Advisory: Facebook Enters Settlement with FTC Over Deceptive Privacy Practices

November 29, 2011

On November 29, 2011, Facebook, Inc. (“Facebook”) agreed to settle charges before the Federal Trade Commission (“FTC”) of deceptive privacy practices.

The eight-count FTC complaint alleges that Facebook engaged in a number of false or misleading representations, and unfair and deceptive acts or practices.  Some of the counts stem from December 2009 changes Facebook made to its privacy policy, eliminating users’ ability to restrict access to certain profile information, hide Friend Lists, and opt out of having their profiles be discoverable on Facebook.  The FTC alleges that Facebook did not adequately disclose the nature of these changes, and that Facebook’s claim that the changes provided users with “more control” over their information was deceptive.  Likewise, the FTC alleges that, by implementing these changes, Facebook made public, without users’ informed consent, information that users had previously made private, constituting an unfair act or practice.

Other counts in the complaint arise from alleged misrepresentations, including that:

  • Users could restrict access to certain user information, including birthday, hometown, education, and employment;
  • Facebook would not share users’ personal information with advertisers;
  • Facebook reviewed the security of applications for its “Verified Apps” program;
  • Third-party apps would have access to only the information needed to operate;
  • Users’ information, including photos and videos, would be inaccessible after users deactivated or deleted their accounts; and
  • Facebook was in compliance with the U.S.-EU Safe Harbor framework.

According to the settlement, these statements were false.

The proposed consent order requires Facebook to (1) refrain from making any further misleading or deceptive representations regarding users’ privacy; (2) obtain express user consent before overriding users’ privacy preferences or otherwise changing the way it uses user information; and (3) submit to regular privacy audits by an independent third party every two years for the next 20 years.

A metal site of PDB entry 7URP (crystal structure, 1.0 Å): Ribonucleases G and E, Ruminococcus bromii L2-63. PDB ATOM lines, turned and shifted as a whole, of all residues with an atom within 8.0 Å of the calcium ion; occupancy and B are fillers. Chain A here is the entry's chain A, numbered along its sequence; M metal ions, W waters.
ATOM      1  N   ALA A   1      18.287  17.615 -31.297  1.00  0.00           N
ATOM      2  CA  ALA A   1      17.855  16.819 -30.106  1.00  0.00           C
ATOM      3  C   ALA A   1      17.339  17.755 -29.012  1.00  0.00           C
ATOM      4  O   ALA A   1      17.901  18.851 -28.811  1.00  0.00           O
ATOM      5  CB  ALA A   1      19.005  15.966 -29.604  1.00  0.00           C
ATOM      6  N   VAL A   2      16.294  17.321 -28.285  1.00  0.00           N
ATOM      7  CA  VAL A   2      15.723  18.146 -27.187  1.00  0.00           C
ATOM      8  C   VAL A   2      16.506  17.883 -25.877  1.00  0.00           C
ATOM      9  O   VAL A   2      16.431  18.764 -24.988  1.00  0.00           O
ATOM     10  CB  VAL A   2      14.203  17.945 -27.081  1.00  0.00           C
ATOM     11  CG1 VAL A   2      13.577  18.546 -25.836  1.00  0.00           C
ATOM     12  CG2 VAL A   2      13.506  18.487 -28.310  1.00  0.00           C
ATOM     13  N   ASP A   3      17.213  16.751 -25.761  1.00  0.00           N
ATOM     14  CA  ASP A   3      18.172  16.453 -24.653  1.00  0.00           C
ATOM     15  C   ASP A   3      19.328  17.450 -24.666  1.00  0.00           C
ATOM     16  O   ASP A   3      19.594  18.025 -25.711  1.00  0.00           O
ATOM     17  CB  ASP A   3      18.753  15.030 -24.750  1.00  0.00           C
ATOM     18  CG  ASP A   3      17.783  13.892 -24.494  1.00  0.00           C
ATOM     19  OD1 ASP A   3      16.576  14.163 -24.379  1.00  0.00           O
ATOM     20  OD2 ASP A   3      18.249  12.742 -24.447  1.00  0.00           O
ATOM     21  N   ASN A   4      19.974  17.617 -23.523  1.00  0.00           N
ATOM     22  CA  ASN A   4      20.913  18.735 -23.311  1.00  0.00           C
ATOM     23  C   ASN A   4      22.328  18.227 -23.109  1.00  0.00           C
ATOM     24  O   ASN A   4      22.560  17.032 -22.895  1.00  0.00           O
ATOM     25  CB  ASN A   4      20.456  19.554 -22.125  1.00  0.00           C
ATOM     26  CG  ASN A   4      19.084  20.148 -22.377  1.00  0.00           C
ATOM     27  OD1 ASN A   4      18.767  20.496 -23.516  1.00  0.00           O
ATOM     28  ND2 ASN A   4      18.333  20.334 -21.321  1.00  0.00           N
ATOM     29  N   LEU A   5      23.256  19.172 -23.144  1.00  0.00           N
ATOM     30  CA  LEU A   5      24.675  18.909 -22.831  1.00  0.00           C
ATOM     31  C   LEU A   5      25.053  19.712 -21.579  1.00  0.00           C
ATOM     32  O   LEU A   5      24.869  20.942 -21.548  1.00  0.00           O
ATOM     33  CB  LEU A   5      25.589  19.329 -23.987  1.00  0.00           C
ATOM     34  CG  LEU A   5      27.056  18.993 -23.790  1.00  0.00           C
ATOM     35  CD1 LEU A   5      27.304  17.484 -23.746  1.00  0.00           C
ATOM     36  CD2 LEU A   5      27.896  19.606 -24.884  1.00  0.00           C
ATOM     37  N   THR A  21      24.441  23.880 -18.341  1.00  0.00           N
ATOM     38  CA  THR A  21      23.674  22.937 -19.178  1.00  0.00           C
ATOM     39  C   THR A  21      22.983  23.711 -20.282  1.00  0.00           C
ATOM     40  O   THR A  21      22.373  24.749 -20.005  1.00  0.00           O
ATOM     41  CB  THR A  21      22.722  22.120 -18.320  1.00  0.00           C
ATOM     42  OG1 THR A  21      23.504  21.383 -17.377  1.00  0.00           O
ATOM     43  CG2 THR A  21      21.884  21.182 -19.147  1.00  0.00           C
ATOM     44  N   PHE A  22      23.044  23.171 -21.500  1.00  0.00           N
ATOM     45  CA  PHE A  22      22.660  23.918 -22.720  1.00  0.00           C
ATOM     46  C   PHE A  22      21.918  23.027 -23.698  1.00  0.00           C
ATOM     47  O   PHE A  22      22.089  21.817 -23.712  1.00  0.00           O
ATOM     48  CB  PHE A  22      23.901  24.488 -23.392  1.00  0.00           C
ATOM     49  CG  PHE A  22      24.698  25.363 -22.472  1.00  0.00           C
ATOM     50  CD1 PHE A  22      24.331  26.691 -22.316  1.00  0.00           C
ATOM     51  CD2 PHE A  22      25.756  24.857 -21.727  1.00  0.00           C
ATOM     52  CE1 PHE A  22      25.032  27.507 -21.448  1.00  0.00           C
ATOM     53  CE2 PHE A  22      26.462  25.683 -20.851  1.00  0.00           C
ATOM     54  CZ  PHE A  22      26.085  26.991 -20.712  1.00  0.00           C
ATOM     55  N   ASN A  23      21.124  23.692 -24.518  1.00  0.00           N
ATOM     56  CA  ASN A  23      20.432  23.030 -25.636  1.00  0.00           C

The proposed settlement is substantially similar to the settlement earlier this year between the FTC and Google.  Most significantly, the FTC again requires implementation of a comprehensive privacy program with ongoing audit requirements.  The FTC described those conditions in relation to the Google settlement as “good business practices” the FTC would “expect to see widely followed across the industry.”  The proposed consent decree with Facebook suggests the FTC will continue imposing such practices in future settlements involving privacy issues.  Several members of Congress, including Sens. Jay Rockefeller (D-W.Va.) and John Kerry (D-Mass.), and Reps. Ed Markey (D-Mass.), Joe Barton (R-Texas), and Anna Eshoo (D-Calif.), have issued approving statements regarding the FTC’s settlement.

The consent order is open for comments from the public until December 30, 2011.

For more information regarding the consent order, or Wiltshire & Grannis’ privacy practice, please contact John Nakahata, Brita Strandberg, Paul Margie, Rob Carter, Madeleine Findley or Kristine Devine.

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